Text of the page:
The Best and Worst War Movies About Prisoners of War (POWs)

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Prisoners of War (POW)


In every war, there are victims, and there are prisoners.  Captured prisoners are referred to as POWs (Prisoners of War).  The war movies about POWs have traditionally existed on an uneven spectrum, on one end being absurdly and inappropriately comical (consider the long running TV show Hogan's Heroes, for example), and on the other end, being appropriately morose and horrible.  What follows are the best and the worst war movies about Prisoners of War.

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Stalag 17 (1953)

Stalag 17.

The Best!

Stalag 17 was one of the first mainstream movies to tackle the subject of wartime imprisonment.  It was a film the studio held off on making for a long time, believing that audiences would never want to watch a film about American soldiers being kept captive as prisoners.  When the film - which details the attempted escape of American GIs from a German concentration camp - was finally released, it was a huge box office hit and received near universal acclaim.  This is the film that set the mold for all subsequent prisoner of war movies.

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Bridge on the River Kwai (1957)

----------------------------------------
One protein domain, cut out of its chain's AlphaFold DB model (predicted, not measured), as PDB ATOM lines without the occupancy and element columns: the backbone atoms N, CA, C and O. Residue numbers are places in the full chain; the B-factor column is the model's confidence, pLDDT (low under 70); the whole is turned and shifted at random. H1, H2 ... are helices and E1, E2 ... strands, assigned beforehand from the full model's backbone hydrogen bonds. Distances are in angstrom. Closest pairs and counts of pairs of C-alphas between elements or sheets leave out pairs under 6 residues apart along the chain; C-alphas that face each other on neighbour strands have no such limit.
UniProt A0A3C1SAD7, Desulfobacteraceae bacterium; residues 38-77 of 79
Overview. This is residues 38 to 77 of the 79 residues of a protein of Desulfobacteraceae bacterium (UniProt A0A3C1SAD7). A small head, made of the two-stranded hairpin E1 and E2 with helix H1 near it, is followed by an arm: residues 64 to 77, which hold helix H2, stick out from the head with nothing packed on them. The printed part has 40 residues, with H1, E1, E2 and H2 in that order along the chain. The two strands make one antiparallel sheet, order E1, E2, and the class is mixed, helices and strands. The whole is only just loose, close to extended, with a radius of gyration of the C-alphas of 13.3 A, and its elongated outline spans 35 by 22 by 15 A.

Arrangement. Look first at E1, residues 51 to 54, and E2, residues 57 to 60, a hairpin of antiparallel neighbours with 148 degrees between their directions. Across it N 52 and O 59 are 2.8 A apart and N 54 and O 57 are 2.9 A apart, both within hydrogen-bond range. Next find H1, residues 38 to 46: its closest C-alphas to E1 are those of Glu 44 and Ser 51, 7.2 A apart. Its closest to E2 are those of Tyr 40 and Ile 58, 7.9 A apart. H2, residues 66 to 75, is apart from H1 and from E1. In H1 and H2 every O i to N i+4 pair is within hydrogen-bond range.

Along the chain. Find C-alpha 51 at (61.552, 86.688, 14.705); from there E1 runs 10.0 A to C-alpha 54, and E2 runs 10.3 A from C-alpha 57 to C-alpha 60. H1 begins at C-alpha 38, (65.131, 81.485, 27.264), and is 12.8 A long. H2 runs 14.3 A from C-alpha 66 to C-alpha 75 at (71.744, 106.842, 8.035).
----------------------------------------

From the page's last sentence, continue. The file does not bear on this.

The Best!

Bridge on the River Kwai has Alec Guinness in the lead role as Lieutenant Colonel Nicholson, a British commander under Japanese control along with his troops during the second World War.  Nicholson is a man who believes in things being done properly, and that means refusing to submit to his jailers unless they abide by the Geneva Convention - even if it means being held in isolation and tortured.  It also means instilling discipline and order in his ranks, even though they are prisoners in a war camp.  When the Japanese order them to work on building a bridge over the River Kwai, Nicholson doesn't want to just build them a bridge, he wants to build them the best bridge they've ever seen.  As a film, it deals with the idea of discipline and order and authority, even within hellacious conditions.  (This movie is also on my Academy Award winning Best Pictures list.)

Click here for the Best Pacific War Movies.

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The Deer Hunter (1978)

Deer Hunter.

The Worst!